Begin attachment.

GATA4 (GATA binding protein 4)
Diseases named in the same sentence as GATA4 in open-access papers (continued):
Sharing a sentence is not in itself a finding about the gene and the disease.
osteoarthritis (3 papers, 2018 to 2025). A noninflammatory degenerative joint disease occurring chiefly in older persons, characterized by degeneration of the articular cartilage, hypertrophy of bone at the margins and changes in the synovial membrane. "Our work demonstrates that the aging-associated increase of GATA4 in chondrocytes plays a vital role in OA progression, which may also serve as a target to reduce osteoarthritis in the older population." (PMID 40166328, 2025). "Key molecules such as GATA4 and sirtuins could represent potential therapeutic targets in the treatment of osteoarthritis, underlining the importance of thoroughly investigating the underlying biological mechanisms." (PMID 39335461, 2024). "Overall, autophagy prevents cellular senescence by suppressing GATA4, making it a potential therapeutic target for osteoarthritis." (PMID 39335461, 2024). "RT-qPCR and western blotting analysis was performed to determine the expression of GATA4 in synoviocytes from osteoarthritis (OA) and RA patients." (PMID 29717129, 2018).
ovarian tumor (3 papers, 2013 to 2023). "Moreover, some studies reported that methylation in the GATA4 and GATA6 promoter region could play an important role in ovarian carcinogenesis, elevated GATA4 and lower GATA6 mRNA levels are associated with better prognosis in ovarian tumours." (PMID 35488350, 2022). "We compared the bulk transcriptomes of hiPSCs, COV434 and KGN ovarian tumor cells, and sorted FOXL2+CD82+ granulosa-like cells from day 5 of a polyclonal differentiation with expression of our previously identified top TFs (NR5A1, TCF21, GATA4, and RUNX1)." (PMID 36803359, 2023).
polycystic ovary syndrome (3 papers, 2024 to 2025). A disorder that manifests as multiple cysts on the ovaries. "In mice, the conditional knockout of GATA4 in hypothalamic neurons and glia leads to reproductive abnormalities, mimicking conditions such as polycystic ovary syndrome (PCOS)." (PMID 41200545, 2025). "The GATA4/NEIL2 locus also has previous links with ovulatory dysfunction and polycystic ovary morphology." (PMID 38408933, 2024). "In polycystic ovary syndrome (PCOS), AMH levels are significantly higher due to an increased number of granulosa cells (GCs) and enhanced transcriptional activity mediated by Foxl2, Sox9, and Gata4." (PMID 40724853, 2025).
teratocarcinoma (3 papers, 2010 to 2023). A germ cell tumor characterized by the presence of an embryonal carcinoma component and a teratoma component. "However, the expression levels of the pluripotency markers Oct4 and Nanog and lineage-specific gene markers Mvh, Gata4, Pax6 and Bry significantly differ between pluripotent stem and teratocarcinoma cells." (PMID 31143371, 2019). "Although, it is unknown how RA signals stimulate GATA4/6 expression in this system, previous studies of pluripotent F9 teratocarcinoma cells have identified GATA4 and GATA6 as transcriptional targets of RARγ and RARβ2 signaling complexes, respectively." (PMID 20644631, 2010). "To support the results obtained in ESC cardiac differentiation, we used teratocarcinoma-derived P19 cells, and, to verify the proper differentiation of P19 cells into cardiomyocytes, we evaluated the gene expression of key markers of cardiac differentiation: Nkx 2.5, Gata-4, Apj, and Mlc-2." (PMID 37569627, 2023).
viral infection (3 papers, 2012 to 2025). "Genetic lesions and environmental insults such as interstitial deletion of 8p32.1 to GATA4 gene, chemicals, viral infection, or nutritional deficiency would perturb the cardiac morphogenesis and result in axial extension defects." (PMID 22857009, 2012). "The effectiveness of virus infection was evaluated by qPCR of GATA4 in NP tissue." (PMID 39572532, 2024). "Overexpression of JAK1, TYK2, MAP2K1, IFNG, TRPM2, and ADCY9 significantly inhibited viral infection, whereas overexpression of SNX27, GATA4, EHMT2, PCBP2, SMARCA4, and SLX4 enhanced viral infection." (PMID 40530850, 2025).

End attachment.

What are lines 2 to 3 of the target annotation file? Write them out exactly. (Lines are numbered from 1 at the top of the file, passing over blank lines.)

Diseases named in the same sentence as GATA4 in open-access papers (continued):
Sharing a sentence is not in itself a finding about the gene and the disease.